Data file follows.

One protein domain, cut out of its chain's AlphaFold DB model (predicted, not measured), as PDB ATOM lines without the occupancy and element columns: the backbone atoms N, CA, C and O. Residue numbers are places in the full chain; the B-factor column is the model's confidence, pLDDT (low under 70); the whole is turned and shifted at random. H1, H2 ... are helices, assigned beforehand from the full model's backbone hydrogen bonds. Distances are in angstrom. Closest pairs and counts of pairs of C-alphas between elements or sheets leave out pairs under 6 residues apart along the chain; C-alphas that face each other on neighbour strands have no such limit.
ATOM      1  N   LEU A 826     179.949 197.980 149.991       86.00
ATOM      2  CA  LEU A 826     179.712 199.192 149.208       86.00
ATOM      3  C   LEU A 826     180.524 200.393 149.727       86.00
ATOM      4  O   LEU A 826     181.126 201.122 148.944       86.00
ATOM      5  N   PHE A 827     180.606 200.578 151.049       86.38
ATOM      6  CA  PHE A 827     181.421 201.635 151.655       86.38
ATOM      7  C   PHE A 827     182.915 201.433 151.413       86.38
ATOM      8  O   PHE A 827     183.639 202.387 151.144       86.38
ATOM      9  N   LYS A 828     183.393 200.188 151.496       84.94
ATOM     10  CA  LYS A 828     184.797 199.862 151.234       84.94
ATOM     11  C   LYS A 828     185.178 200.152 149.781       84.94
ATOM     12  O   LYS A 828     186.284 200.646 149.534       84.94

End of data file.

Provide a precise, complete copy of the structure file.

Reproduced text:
One protein domain, cut out of its chain's AlphaFold DB model (predicted, not measured), as PDB ATOM lines without the occupancy and element columns: the backbone atoms N, CA, C and O. Residue numbers are places in the full chain; the B-factor column is the model's confidence, pLDDT (low under 70); the whole is turned and shifted at random. H1, H2 ... are helices, assigned beforehand from the full model's backbone hydrogen bonds. Distances are in angstrom. Closest pairs and counts of pairs of C-alphas between elements or sheets leave out pairs under 6 residues apart along the chain; C-alphas that face each other on neighbour strands have no such limit.
ATOM      1  N   LEU A 826     179.949 197.980 149.991       86.00
ATOM      2  CA  LEU A 826     179.712 199.192 149.208       86.00
ATOM      3  C   LEU A 826     180.524 200.393 149.727       86.00
ATOM      4  O   LEU A 826     181.126 201.122 148.944       86.00
ATOM      5  N   PHE A 827     180.606 200.578 151.049       86.38
ATOM      6  CA  PHE A 827     181.421 201.635 151.655       86.38
ATOM      7  C   PHE A 827     182.915 201.433 151.413       86.38
ATOM      8  O   PHE A 827     183.639 202.387 151.144       86.38
ATOM      9  N   LYS A 828     183.393 200.188 151.496       84.94
ATOM     10  CA  LYS A 828     184.797 199.862 151.234       84.94
ATOM     11  C   LYS A 828     185.178 200.152 149.781       84.94
ATOM     12  O   LYS A 828     186.284 200.646 149.534       84.94